Cop Accused of Groping Student Given New Job Investigating Sexual Assault

A university cop resigned amid sexual harassment allegations, but three years later, another police department hired him to investigate sexual assault.

Officer David Laudon was working at the University of Massachusetts Dartmouth Police Department in 2010. One Sunday after midnight, he allegedly offered a 20-year-old student a ride to her residence hall in his cruiser, according to an incident report. When she got out, Laudon gave her a hug and "grabbed her breast," the student said.

She was wearing a trench coat and boots because of the weather. The officer later texted her, "Those boots make me hot, and I want to go to bed with you!"

After that, the student reported continued harassment. Laudon allegedly groped her again during a fire alarm, this time in front of other students. He called and texted her repeatedly. After she filed a complaint with the administration, he continued to call the student and her friends, trying to "find out who filed a complaint against him."

The officer resigned when his department began a misconduct investigation, according to local station WBUR. But three years later, he started a new job at the police department in Blackstone, Massachusetts—hardly 50 miles away.

UMass Dartmouth Welcome Sign
Here, the entrance to the University of Massachusetts Dartmouth campus on April 26, 2013 in Dartmouth, Massachusetts. A UMass Dartmouth cop resigned amid sexual harassment allegations, but three years later, he was hired to investigate sexual assault in another police department. Kayana Szymczak / Stringer/Getty Images North America

Laudon was hired to investigate sexual assault and support student safety for the Blackstone Police Department, where he still works.

An archival record of the department's personnel page listed him as a "Sexual Assault Investigator" until Monday. By Tuesday, following local reports about his record, the title was removed. He is still listed as the department's Drug Recognition Expert, ALICE Instructor and Child Safety Seat Contact.

Philip Stinson, a professor who researches police crime at Bowling Green State University, told Newsweek that Laudon's pattern is common across the United States. Small, municipal departments are particularly incentivized to overlook blemishes in an officer's record if it means they can fill a job faster and more cheaply.

"A lot of those agencies like to hire people who have already got their Police Academy training, or in some states that would include a state-level certification," said Stinson. "If they have that, it's less of a problem for them. They don't have to pay them to go to the Academy and lose that time and cost involved."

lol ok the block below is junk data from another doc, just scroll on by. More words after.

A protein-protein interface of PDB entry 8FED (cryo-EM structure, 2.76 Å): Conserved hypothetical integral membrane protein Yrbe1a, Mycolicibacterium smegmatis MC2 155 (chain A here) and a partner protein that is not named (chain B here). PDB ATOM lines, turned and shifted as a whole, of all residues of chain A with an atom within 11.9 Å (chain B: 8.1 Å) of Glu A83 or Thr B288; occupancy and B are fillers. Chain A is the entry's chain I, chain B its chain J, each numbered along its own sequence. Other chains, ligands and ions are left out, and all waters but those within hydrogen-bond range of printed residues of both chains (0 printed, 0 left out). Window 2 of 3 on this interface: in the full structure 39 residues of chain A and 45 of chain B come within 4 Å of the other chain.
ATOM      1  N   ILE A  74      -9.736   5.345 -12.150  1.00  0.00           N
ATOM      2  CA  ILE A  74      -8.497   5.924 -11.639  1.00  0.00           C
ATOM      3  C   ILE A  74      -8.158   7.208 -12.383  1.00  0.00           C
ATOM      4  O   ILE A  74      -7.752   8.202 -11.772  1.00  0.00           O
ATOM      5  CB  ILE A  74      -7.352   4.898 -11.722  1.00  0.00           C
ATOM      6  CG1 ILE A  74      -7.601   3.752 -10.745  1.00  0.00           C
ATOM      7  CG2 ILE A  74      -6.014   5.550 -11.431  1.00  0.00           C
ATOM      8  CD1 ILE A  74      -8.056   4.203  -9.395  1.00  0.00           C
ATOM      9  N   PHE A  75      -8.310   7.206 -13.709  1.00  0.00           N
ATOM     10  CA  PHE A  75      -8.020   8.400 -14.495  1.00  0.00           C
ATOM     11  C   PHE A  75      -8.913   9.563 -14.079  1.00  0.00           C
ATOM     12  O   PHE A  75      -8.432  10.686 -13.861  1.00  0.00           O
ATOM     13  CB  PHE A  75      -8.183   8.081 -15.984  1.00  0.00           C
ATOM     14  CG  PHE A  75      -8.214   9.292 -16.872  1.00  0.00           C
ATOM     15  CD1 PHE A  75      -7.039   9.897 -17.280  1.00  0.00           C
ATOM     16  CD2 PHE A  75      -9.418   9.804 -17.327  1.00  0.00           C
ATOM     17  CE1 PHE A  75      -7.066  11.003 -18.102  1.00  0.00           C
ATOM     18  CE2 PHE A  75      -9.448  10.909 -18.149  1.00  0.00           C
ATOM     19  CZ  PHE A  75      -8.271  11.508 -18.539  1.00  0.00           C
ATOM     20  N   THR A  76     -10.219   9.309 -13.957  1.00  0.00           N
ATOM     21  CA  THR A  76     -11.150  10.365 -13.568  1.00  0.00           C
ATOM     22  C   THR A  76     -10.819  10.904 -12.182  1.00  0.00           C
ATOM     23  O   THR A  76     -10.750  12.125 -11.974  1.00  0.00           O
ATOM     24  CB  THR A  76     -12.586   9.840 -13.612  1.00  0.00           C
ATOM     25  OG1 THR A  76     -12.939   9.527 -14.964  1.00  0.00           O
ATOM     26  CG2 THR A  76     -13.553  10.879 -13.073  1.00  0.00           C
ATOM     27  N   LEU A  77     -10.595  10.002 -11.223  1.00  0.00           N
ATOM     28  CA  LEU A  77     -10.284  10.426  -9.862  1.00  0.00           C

Some departments don't have thorough background checks, while others simply choose to overlook past misconduct. Even if officers lose their certification, their new employers may never find out.

"There's a decertification registry, but it's voluntary," said Stinson. "A lot of prospective law enforcement agency employers don't check with them, and a lot of states don't provide information to that registry."

In cases like Laudon's, where an officer resigns during a misconduct review, the investigation might just remain under lock and key.

Stinson said, "Sometimes what will happen is they won't even finish writing up an internal discipline investigation report because the officer is no longer employed there—they don't have jurisdiction over them administratively. So sometimes there's no paper trail at all."

WBUR discovered more than a dozen current police officers in Massachusetts who were previously fired or resigned from another department after a misconduct investigation. But the problem isn't only in Massachusetts.

A 2020 study in the Yale Law Journal found that over a period of 30 years, 3 percent of all officers in the state of Florida were previously fired by another department—an average of just under 1,100 officers a year.

A 2016 report from Stinson and The Wall Street Journal revealed that former Florida police officer Claudia Wright lost her badge in 2011, having forged her grandmother's signature to buy a car. Her plea deal specified that she was relinquishing police certification permanently with "no opportunity for reinstatement." But a few short years later, she was working at the Richmond City Sheriff's Office in Virginia.

And in Ohio, officer Timothy Loehmann—who fatally shot 12-year-old Tamir Rice for carrying a toy gun in 2014—had been deemed emotionally unstable and unfit for duty in a previous police role.

Rehiring officers who were previously ousted for misconduct can be destructive to a community, said Stinson.

"It can cause problems in the community in terms of police legitimacy," he said. "If the citizenry doesn't have faith in their local police officers, they may not cooperate when they're asked to help officers. They may not call the police when they have an emergency of their own...they're just not going to want to have anything to do with police."

Newsweek reached out to Laudon and Blackstone's Chief of Police for comment.